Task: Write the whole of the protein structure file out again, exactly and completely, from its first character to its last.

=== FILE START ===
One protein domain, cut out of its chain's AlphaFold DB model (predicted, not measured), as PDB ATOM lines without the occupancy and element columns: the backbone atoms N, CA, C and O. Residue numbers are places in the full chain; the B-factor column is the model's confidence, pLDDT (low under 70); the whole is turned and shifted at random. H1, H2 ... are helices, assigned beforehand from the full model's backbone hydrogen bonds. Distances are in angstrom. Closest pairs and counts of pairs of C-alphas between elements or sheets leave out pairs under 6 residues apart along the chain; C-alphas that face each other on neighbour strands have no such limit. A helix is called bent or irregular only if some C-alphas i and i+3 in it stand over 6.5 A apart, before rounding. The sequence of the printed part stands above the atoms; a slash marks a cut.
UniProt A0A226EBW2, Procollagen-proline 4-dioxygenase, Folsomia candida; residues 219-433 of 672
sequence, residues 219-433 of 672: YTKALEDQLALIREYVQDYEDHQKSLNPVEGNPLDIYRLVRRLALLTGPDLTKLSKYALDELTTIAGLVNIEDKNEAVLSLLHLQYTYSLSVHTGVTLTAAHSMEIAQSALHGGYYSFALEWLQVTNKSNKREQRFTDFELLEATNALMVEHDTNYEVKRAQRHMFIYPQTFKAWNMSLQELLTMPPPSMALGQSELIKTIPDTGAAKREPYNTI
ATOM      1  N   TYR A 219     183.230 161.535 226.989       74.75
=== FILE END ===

One protein domain, cut out of its chain's AlphaFold DB model (predicted, not measured), as PDB ATOM lines without the occupancy and element columns: the backbone atoms N, CA, C and O. Residue numbers are places in the full chain; the B-factor column is the model's confidence, pLDDT (low under 70); the whole is turned and shifted at random. H1, H2 ... are helices, assigned beforehand from the full model's backbone hydrogen bonds. Distances are in angstrom. Closest pairs and counts of pairs of C-alphas between elements or sheets leave out pairs under 6 residues apart along the chain; C-alphas that face each other on neighbour strands have no such limit. A helix is called bent or irregular only if some C-alphas i and i+3 in it stand over 6.5 A apart, before rounding. The sequence of the printed part stands above the atoms; a slash marks a cut.
UniProt A0A226EBW2, Procollagen-proline 4-dioxygenase, Folsomia candida; residues 219-433 of 672
sequence, residues 219-433 of 672: YTKALEDQLALIREYVQDYEDHQKSLNPVEGNPLDIYRLVRRLALLTGPDLTKLSKYALDELTTIAGLVNIEDKNEAVLSLLHLQYTYSLSVHTGVTLTAAHSMEIAQSALHGGYYSFALEWLQVTNKSNKREQRFTDFELLEATNALMVEHDTNYEVKRAQRHMFIYPQTFKAWNMSLQELLTMPPPSMALGQSELIKTIPDTGAAKREPYNTI
ATOM      1  N   TYR A 219     183.230 161.535 226.989       74.75